Yet, due to the impending impacts of climate change, effective management of domestic water resources across the region is a necessity and, according to the World Bank, is expected to require more effort and adjustment leaps for the MENA than any other region in the world. 

Without building their adaptive capacities to manage the impending impact of climate change on the region’s water resources, many states across the region are expected to confront challenges in securing access to sufficient water to meet their domestic water and food security needs. As a result, these states will face direct and indirect losses along with an increased potential for domestic and regional tension over access to water resources. 

Currently, there is great variability in the MENA’s adaptive capacity and vulnerability to climate change because of the economic diversity within the region between the Arab Gulf states, the poorer conflict-torn states, such as Yemen, Iraq, and Syria, and other states, such as Jordan and Egypt.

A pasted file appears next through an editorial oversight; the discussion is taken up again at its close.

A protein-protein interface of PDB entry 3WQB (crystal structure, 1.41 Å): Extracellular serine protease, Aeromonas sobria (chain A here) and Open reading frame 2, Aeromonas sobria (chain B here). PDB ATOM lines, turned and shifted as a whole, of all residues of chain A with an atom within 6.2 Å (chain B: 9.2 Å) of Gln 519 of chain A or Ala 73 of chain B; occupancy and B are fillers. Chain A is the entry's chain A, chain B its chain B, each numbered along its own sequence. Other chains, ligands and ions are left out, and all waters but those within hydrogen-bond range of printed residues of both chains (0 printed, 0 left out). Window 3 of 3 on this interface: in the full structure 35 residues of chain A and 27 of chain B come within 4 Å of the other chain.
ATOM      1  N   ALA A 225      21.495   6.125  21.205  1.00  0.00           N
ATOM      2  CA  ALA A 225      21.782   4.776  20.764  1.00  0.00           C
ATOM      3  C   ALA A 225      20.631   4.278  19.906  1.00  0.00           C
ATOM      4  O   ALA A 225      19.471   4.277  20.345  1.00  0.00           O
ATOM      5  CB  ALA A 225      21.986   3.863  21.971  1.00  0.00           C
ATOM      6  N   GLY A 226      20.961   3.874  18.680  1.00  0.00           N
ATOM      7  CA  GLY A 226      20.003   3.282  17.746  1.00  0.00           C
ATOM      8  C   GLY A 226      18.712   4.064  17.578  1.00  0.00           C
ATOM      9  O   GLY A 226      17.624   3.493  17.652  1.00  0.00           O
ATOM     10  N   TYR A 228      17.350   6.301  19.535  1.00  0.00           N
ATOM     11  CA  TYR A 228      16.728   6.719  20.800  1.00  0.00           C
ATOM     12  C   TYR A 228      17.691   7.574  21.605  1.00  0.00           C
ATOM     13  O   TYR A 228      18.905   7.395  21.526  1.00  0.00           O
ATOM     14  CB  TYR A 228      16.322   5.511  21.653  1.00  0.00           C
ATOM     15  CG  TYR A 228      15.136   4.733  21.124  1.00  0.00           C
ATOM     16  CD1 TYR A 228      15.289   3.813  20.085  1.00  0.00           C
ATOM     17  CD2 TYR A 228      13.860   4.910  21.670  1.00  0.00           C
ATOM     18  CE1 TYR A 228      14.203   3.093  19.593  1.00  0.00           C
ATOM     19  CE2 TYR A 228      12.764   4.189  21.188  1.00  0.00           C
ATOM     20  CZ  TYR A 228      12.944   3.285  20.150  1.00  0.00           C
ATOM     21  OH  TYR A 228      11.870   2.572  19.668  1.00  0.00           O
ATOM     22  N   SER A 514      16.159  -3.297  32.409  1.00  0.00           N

In building their adaptive capacity, states need to build better institutions to govern domestic and transboundary water resources, increase water prices for high-consuming elites, and increase the efficiency in irrigation water use. Historically, regional institutions for governing transboundary rivers tended to be weak and lacked the capacity to address the tensions between riparian states.  The region’s river basin commissions need to be empowered with conflict-resolution mechanisms that can help guide states to address disputes over transboundary water resources as they arise. One such example that requires revival are strengthened conflict-resolution mechanisms such as the Joint Technical Committee established between Turkey, Syria, and Iraq, which covered the Euphrates and Tigris basin and met regularly from 1983 until 1993. This commission is very weak and lacks the capacity to address the riparian states’ water disputes. There has already been political wrangling over water supply between the three countries.